What I’d love to talk about (the sweet spot)
I’d love to share stories about the flourishing of earth and humanity. Stories of how humans look after earth and each other.
What I am going to talk about (polarisation)
Instead, my attention is drawn to polarisation and division.
In the face of the significant challenges that the earth’s systems (and because of that, humanity’s survival) faces, humanity seems like little children quarreling about who said what and who is right.
The US election
One current example of polarisation that concerns me is the US election, and the continuing efforts by the incumbent president to change the results.
Election fraud …
The claims made by the incumbent president and his campaign are made on Twitter and in the media. They are also laid out in the various cases brought before the court. For example, this article in The Conservative Tree House includes a copy of the Trump Campaign’s petition to the court [However, I could not yet see it on the blog of the Supreme Court.]
… or not
This lengthy facebook post by Senator Ben Sasse lays out the concerns with the latest effort to change the election result, the attempt to dismiss Electoral College votes.
He references Andrew C. McCarthy’s work on the National Review. Andrew provides commentary on the Trump Election-Fraud lawsuits. He concludes a very clear, thoughtful analysis of the Wisconsin case presided over by Judge Ludwig with:
“It has become an article of faith among ardent Trump followers that the election was stolen. The president continues to insist that this is the case, and these flames were further fanned by 19 Republican-controlled state governments, along with 126 Republican members of Congress, who joined the meritless Texas lawsuit, tossed out by the Supreme Court on Friday. The rationalization behind that stunt was that the president has been denied his day in court. But every time a court offers him an opportunity to establish by proof what he is promoting by Twitter, Team Trump folds. Why is that?”
Why does it matter?
Why does this ongoing polarisation concern me?
I recently overheard a TV report where Trump supporters talked of the need to “stand with Trump” because they were fighting for America, for decency, for right. And their view that that those who did not believe in election fraud had “closed minds” and “were not interested in finding the truth”.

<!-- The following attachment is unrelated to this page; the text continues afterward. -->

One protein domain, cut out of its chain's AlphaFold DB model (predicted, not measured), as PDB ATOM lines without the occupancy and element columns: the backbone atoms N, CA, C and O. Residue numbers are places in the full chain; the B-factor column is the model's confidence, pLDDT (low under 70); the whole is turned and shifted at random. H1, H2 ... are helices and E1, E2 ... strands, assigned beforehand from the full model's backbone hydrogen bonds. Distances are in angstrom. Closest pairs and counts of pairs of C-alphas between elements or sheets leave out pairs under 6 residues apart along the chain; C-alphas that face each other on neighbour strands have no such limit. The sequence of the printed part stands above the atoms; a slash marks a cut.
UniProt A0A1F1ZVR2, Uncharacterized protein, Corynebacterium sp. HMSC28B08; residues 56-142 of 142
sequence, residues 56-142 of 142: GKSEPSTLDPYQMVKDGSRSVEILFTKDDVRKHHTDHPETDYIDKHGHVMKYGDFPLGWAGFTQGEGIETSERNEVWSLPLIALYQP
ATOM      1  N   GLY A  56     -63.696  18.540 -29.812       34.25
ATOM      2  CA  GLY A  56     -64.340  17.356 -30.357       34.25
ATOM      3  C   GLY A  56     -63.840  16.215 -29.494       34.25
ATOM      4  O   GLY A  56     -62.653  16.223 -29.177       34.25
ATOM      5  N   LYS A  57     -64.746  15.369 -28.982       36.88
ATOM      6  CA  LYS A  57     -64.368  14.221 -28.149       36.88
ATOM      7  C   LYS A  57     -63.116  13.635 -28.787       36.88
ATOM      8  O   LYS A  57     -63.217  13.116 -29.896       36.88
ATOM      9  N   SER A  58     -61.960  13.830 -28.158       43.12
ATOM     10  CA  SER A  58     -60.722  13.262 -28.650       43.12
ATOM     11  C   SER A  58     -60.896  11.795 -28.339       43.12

Also recently, I read about Solomon Asch’ s “social conformity experiments”: Given the option of providing a true answer or an answer that the subject knew was patently false, but socially acceptable, nearly 75% of subjects chose the group answer even though it was obviously incorrect. [p.119 – 120, James Clear – Atomic Habits]
My concern is the momentum the Trump campaign is building in the lead-up to the Certification of the Electoral College votes on 6 January:
- Members of Congress and the Senate stating they will support a challenge of Electoral College results
- the Vice President welcoming the bid by 12 Republican Senators “to block certifying Biden’s win” and who ‘”hares concerns with millions about voter fraud”
- Statements that can be interpreted as calls for violence from elected officials
- A “March for Trump“/ “March to Save America Rally” in Washington D.C. on January 6th, on the day when certification of Electoral College Votes is due to start at 1:00 pm.
The message is that “Democrats are scheming to disenfranchise and nullify Republican votes. It’s up to the American people to stop it. Along with President Trump, we will do whatever it takes to ensure the integrity of this election for the good of the nation.” (quote from the “March for Trump” website).
- The Proud Boys “have vowed to attend the rally incognito, disguised as their left-wing enemies Antifa, in a bid to sow chaos among the opposing ranks”.
Whilst the chance of actually changing the election result may be very low, the hardening of positions and lack of openness to different viewpoints will (further?) damage the social fabric in the United States … and, through the narratives that emerge, in the wider English-speaking world.
This will make finding “common ground” for dealing with the real threats to humanity’s survival much, much harder, if not impossible.